Startups are super exciting, but figuring out how to fund it can be the opposite. A lot of startups are initially funded by the creators own resources, at least for a while anyway. This process is called "bootstrapping". Yes you should be thinking about investors for the future, but at the start you might have to think about how you can fund and keep your baby running on your own. In this article I'll discuss several crucial strategies on how to bootstrap your startup.
What is “Bootstrapping”?
(Img Source: Two4Africa)
Bootstrapping, which originates from the famous phrase “to pull oneself up by one’s own bootstraps”, refers to the process of using one’s own finances, grit, and resourcefulness to build and grow a new company. Bootstrapping is the opposite of creating a business by accepting significant outside funding from venture capitalists (VCs) and/or Angel investors.
Businessdictionary.com provides a more elaborate definition of bootstrapping:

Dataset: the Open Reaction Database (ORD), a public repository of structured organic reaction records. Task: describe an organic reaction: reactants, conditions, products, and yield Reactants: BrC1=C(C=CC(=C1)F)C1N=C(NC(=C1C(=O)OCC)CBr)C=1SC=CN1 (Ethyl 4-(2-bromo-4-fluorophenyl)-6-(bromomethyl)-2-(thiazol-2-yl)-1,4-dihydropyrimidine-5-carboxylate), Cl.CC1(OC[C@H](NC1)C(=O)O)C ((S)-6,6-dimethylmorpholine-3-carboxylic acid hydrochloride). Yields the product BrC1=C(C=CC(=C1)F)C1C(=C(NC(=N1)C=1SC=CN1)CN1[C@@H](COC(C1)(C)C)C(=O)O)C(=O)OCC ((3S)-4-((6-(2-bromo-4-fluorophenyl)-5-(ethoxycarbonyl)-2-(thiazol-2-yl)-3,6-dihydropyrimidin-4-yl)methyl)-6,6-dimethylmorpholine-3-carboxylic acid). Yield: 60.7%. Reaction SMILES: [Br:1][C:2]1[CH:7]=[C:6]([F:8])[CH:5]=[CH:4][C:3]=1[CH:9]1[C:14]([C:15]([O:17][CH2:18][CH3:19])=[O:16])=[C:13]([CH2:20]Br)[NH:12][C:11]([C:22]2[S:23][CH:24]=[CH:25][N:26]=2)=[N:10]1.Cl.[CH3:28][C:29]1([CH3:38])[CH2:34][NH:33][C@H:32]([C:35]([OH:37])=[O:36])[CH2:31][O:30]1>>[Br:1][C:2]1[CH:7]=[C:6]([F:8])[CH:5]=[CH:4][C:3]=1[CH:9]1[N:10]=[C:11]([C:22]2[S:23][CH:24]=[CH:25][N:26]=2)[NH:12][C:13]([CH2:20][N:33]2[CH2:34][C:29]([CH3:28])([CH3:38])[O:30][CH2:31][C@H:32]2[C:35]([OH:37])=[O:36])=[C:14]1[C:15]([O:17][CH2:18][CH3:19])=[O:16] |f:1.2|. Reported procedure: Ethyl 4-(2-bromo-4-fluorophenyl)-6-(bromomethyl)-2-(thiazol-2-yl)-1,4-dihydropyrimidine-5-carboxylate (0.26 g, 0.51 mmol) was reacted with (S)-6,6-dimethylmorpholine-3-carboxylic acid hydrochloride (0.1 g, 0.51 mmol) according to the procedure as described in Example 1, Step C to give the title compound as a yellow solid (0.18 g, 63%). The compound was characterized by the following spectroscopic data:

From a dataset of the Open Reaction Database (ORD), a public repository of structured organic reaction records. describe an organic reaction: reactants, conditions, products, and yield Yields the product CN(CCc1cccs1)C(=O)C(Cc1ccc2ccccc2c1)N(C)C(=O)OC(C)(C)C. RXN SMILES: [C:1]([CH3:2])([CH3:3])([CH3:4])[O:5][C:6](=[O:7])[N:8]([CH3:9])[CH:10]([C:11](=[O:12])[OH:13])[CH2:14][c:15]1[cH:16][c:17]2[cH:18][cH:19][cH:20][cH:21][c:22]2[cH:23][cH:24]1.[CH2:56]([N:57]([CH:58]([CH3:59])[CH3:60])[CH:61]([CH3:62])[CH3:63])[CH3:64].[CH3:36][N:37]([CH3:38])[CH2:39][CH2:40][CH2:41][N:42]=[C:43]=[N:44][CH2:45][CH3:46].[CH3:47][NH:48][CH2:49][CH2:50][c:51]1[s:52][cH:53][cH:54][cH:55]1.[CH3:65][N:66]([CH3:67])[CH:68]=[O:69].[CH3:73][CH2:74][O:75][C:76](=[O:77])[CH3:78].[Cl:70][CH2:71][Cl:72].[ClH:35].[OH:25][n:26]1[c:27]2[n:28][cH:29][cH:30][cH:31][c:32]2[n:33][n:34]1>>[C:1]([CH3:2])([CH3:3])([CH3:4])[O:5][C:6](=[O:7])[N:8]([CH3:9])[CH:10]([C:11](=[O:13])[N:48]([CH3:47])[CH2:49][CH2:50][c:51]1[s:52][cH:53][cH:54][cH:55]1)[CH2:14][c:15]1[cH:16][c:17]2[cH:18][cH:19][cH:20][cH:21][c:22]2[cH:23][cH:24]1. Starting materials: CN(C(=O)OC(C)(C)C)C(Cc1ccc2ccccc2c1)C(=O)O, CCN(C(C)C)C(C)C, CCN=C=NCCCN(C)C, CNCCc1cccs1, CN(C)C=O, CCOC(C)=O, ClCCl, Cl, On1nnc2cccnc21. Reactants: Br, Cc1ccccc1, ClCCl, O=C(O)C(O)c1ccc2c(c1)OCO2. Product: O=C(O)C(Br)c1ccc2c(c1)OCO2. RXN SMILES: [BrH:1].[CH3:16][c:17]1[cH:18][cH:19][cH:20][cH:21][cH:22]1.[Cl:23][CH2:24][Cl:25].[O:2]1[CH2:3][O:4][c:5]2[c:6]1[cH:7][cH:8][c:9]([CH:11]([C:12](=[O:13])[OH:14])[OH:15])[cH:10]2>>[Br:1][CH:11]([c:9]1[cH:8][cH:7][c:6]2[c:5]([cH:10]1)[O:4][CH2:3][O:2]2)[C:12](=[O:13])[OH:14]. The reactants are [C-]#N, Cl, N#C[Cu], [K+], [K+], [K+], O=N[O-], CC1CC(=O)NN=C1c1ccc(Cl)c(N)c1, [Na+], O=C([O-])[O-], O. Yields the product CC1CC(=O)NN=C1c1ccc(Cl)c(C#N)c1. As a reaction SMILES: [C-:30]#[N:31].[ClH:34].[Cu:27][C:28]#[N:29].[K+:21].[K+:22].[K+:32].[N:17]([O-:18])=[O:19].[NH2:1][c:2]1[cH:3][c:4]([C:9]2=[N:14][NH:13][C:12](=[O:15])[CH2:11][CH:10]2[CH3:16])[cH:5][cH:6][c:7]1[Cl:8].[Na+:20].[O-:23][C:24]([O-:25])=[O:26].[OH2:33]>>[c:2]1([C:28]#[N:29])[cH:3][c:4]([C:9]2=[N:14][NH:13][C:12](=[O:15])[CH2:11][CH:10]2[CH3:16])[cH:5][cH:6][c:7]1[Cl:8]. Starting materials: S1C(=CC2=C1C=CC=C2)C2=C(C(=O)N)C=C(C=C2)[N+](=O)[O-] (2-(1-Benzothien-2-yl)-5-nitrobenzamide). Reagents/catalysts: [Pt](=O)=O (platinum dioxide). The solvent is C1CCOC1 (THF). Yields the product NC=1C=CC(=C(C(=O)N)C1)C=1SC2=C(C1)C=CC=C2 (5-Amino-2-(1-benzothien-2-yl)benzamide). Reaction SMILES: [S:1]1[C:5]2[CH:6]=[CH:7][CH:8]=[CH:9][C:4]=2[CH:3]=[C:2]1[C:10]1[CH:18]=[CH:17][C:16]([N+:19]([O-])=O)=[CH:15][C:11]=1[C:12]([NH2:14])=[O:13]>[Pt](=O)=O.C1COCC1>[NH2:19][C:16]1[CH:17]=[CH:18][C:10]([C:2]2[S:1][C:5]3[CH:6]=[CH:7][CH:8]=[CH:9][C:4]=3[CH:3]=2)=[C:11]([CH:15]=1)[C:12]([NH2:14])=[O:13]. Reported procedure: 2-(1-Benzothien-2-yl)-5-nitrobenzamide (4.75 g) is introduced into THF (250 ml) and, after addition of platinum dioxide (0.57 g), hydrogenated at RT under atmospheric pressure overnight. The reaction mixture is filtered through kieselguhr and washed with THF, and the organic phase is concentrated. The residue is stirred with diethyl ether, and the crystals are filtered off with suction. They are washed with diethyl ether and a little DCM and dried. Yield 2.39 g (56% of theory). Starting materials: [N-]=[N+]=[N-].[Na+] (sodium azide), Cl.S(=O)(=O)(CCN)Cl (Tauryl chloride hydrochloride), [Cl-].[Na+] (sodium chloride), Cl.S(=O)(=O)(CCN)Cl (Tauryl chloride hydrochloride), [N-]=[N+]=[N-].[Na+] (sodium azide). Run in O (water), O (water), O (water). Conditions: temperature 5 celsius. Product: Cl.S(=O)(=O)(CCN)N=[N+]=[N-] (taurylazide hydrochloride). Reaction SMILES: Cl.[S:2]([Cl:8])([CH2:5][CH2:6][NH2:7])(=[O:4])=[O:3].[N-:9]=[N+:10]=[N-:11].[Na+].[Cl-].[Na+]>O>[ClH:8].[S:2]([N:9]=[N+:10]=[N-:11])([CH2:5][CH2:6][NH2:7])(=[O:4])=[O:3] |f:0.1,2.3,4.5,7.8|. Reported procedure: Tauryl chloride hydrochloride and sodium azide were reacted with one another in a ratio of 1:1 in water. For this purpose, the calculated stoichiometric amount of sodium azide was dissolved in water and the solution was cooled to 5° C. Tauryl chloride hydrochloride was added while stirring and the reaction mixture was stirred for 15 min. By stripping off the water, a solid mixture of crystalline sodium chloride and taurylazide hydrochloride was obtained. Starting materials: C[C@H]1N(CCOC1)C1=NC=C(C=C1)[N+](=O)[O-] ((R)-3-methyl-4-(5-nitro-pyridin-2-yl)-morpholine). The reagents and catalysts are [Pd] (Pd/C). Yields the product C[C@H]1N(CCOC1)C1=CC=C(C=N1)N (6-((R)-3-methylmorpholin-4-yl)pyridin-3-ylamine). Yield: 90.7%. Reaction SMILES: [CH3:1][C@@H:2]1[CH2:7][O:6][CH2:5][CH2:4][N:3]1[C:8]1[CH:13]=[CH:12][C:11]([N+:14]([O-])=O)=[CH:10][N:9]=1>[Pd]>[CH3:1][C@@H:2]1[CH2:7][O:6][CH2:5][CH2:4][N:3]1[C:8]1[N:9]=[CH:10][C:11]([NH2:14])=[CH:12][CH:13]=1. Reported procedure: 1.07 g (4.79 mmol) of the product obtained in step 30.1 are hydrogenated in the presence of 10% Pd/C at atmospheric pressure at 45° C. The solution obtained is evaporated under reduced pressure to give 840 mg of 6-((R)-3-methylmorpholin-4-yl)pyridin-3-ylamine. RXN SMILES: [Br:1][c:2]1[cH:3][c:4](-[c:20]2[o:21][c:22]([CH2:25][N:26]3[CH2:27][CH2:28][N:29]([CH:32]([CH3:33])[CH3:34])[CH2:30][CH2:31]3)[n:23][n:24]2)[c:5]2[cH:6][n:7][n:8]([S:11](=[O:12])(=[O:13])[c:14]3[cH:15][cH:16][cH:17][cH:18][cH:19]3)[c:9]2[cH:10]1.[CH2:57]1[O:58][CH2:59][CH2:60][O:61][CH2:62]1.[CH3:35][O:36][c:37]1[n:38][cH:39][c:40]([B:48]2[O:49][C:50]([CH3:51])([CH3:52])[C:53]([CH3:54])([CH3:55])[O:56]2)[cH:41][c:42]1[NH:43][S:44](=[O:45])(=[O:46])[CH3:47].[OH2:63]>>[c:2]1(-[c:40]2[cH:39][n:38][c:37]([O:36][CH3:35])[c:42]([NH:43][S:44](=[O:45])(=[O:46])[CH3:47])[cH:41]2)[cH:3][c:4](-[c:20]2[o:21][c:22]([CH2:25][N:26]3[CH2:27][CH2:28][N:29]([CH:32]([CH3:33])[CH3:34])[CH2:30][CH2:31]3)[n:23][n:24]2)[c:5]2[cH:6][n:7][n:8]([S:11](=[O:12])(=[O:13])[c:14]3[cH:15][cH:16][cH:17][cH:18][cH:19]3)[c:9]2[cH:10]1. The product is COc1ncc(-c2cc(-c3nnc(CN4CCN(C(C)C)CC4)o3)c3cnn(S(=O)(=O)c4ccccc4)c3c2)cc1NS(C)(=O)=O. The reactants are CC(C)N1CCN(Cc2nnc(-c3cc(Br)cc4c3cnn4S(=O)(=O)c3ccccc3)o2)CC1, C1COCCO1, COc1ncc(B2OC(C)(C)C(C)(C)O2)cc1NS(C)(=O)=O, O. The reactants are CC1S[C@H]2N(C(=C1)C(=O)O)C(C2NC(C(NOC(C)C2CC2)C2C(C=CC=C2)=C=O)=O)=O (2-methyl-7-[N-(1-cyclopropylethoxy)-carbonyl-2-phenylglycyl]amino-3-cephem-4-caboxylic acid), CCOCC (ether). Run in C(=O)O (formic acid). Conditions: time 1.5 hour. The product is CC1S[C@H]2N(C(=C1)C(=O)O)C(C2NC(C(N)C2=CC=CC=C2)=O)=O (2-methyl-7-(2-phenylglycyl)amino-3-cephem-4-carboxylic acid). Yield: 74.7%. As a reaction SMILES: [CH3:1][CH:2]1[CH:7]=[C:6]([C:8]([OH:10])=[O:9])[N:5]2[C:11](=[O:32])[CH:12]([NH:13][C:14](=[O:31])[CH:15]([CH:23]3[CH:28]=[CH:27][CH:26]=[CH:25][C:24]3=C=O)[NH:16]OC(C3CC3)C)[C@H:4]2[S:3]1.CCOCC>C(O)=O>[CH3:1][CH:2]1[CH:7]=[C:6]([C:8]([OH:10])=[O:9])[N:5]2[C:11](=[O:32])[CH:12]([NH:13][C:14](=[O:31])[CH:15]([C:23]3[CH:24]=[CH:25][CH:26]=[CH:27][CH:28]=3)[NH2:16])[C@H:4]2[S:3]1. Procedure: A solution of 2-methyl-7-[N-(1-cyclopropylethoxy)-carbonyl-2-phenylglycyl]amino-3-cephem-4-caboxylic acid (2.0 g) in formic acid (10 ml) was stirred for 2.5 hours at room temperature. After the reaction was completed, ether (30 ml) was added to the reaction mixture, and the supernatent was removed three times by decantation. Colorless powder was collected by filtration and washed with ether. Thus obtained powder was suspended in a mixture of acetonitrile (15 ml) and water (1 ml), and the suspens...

“[Bootstrapping refers to] [b]uilding a business out of very little or virtually nothing. Bootstrappers rely…on personal income and savings, ‘sweat equity’, lowest possible operating costs, fast inventory turnaround, and [sometimes] a cash-only approach to selling. … Most of [the] world’s startups still follow this road [to growth,] either because there is no alternative [available], or because of the unmatched control and independence it offers [as compared to raising funding from external investors]”.
A number of the most successful tech companies of the 20th and 21st centuries were initially bootstrapped by their founders, including Apple, AppSumo, Craigslist, Facebook, Hewlett-Packard, MailChimp, Microsoft, and Oracle (sources: 1, 2, 3).
Pros and Cons of Bootstrapping